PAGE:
The 10 Best Wheel Locks

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Best High-End
Best Mid-Range
Best Inexpensive

We spent 40 hours on research, videography, and editing, to review the top selections for this wiki. Few things can be as gut-wrenching as returning to your vehicle only to discover that it's been stolen or that your high-end tires and rims are missing. Keep your car, trailer, or motorcycle safe and intact with one of the reliable wheel locks on our list. Our selection has everything from locking lug nuts and boots to screeching alarms, so you can rest easy knowing your investment is protected. When users buy our independently chosen editorial picks, we may earn commissions to support our work. Skip to the best wheel lock on Amazon.

10. McGard 24157

9. Muteki Open End

8. Toyota Genuine Accessories

7. McGard 24019

6. Mysbiker Disc Brake

5. Gorilla Guard 61631

4. The System

3. Trimax TCL65

2. DPAccessories Acorn Bulge

1. Homself Heavy-Duty

Editor's Notes

April 11, 2019:

We reformatted this list to include all manner of wheel locks, including locking lug nuts, boots, and audible alarms, so you have your best shot at keeping your car safe. Many of these can be made even more effective when used in conjunction with another, but even just using one can provide enough of a deterrent for thieves who go for low-hanging fruit (cars that are not protected at all).

The Homself Heavy-Duty made the top spot due to its durability, the fact that you can't drive away with it on, its ingenious anti-theft needle, and the suction cup that covers your lug nuts, so robbers can't just take your tire off to get rid of it. This option makes it especially well suited for trailers. The Gorilla Guard 61631 use a thoughtful design and are affordably-priced for the budget hunter, while the Toyota Genuine Accessories is perfect if you drive an Accord, Corolla, and countless other Toyota models. We added the Mysbiker Disc Brake for those who own racing bikes, choppers, motorcycles, and scooters, and the Muteki Open End for drivers who want a hardwearing option in a fun color like purple or neon chrome.

Gone In Sixty Seconds

In 2016, the FBI estimates 300,000 cases of car accessory theft, costing owners an average of $541 per incident.

It's early Monday morning and, as usual, you are running late. You rush out the door only to find that your car has been broken into and the radio is gone. Or worse, your vehicle is sitting on cinder blocks because some nefarious individual has stolen the wheels. Or, worst of all, your car is just gone. While this may sound like the scene from a popular Hollywood movie, it's the reality for hundreds of thousands of Americans every year.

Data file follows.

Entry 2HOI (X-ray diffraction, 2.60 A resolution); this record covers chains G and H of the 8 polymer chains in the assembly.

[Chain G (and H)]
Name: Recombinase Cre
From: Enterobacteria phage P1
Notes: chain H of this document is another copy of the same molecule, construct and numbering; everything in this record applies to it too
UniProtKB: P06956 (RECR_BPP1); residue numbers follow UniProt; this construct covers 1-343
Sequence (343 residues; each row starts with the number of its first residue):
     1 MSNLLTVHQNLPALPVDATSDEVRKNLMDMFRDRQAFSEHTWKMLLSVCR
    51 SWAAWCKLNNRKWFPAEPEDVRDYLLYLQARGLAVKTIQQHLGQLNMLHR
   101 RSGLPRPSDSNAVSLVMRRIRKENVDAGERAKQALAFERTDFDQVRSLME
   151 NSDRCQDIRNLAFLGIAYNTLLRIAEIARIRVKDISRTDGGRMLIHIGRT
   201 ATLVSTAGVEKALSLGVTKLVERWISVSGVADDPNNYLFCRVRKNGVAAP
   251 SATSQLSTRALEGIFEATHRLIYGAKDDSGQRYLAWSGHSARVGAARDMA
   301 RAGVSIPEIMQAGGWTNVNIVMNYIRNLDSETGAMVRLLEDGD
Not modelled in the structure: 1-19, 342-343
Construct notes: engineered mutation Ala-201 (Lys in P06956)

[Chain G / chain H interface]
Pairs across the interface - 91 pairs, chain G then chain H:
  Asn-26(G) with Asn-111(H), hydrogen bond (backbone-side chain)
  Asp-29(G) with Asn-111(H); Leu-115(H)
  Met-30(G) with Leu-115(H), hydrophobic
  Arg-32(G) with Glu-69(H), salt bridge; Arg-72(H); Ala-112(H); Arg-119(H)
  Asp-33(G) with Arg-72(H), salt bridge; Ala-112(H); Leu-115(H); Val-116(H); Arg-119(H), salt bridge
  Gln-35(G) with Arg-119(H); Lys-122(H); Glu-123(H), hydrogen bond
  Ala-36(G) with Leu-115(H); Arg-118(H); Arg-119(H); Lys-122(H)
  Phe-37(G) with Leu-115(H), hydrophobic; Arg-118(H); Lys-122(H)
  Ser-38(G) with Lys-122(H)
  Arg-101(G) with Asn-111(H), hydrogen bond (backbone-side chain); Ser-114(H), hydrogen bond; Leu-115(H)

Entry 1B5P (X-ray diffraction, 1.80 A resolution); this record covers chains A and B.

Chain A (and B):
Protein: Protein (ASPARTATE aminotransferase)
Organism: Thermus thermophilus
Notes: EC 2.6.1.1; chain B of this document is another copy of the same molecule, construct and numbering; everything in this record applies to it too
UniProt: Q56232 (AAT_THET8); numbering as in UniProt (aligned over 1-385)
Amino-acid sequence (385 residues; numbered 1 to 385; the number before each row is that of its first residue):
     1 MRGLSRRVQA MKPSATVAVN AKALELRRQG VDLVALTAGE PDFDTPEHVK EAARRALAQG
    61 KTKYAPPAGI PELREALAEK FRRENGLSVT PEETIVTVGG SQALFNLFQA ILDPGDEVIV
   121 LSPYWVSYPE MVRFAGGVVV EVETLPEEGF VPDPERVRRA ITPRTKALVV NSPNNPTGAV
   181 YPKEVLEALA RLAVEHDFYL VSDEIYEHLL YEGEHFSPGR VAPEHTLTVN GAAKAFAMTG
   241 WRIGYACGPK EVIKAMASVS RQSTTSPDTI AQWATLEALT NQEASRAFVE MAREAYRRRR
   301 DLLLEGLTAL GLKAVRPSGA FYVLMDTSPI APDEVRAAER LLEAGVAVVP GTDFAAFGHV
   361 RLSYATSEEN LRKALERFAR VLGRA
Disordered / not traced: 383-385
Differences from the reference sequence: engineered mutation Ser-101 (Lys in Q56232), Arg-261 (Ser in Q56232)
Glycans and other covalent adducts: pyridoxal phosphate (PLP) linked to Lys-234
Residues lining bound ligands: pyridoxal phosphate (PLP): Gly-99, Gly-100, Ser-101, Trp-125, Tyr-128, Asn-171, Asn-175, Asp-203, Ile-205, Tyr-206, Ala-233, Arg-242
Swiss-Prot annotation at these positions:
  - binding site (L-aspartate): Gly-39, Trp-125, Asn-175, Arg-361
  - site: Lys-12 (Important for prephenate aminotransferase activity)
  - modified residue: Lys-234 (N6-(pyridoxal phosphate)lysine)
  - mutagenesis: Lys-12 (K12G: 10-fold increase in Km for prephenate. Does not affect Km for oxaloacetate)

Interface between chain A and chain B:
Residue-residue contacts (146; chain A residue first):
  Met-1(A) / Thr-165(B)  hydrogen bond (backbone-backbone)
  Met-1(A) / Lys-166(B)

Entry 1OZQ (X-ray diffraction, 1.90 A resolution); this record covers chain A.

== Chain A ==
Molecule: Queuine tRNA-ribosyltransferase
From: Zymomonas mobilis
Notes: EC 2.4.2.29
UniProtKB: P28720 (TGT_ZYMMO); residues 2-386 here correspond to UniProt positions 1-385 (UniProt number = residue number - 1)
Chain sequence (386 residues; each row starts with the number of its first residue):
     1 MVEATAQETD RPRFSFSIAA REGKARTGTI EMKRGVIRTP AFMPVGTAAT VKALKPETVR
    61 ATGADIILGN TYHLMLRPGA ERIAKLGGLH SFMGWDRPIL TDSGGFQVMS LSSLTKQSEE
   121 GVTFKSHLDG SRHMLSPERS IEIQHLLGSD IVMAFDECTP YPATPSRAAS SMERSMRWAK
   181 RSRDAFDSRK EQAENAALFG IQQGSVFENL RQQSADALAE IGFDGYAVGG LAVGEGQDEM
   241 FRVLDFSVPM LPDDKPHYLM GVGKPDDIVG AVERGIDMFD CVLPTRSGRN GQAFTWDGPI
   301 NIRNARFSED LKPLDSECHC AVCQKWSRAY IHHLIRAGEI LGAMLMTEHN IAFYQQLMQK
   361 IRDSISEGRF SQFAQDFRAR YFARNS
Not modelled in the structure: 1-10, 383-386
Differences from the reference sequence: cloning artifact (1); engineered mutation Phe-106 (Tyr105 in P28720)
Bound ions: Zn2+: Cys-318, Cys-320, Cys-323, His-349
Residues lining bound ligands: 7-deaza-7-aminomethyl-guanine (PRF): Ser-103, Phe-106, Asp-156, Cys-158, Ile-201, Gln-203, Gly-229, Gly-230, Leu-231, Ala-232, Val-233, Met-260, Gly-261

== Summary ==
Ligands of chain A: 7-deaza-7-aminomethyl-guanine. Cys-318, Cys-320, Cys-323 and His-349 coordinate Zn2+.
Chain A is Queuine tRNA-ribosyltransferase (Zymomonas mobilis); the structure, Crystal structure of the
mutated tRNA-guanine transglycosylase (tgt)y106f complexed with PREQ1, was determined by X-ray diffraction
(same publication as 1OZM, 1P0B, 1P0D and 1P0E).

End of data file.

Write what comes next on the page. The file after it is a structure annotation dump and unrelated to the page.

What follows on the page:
Despite FBI statistics showing a 30-percent decrease in vehicle and vehicle-related thefts between 2007 and 2016, it is still far too common of a crime to become complacent about the safety of your vehicle, its accessories, and its contents. In 2016, the FBI estimates there were over 700,000 motor vehicle thefts across the country, costing owners an average of $7,680 per incident. Sometimes thieves don't bother wasting the time to steal the whole vehicle and instead just take some valuable and more easily accessible accessories. In 2016, the FBI estimates 300,000 cases of car accessory theft, costing owners an average of $541 per incident. Car accessory theft encompasses everything from wheels and electronics to license plates and more.

While auto theft may be covered by your insurance, as long as you have ticked the optional comprehensive coverage box, it will still cause your premium to rise if you ever make a claim. Not to mention the stress and hassle you'll encounter dealing with the whole process. It is strange to find then, that many people still don't take the necessary steps to protect their vehicle, its accessories, and its contents. In fact, a poll has found that nearly 50 percent of people don't take the time to find parking in a well-lit area. Roughly 40 percent don't bother hiding their valuables, often leaving bags and other items in plain site or not removing the face of their car stereo, and 30 percent of people admit to having left their car running while getting cash from an ATM or picking up one or two items in a convenience store.

Top Things Stolen From Cars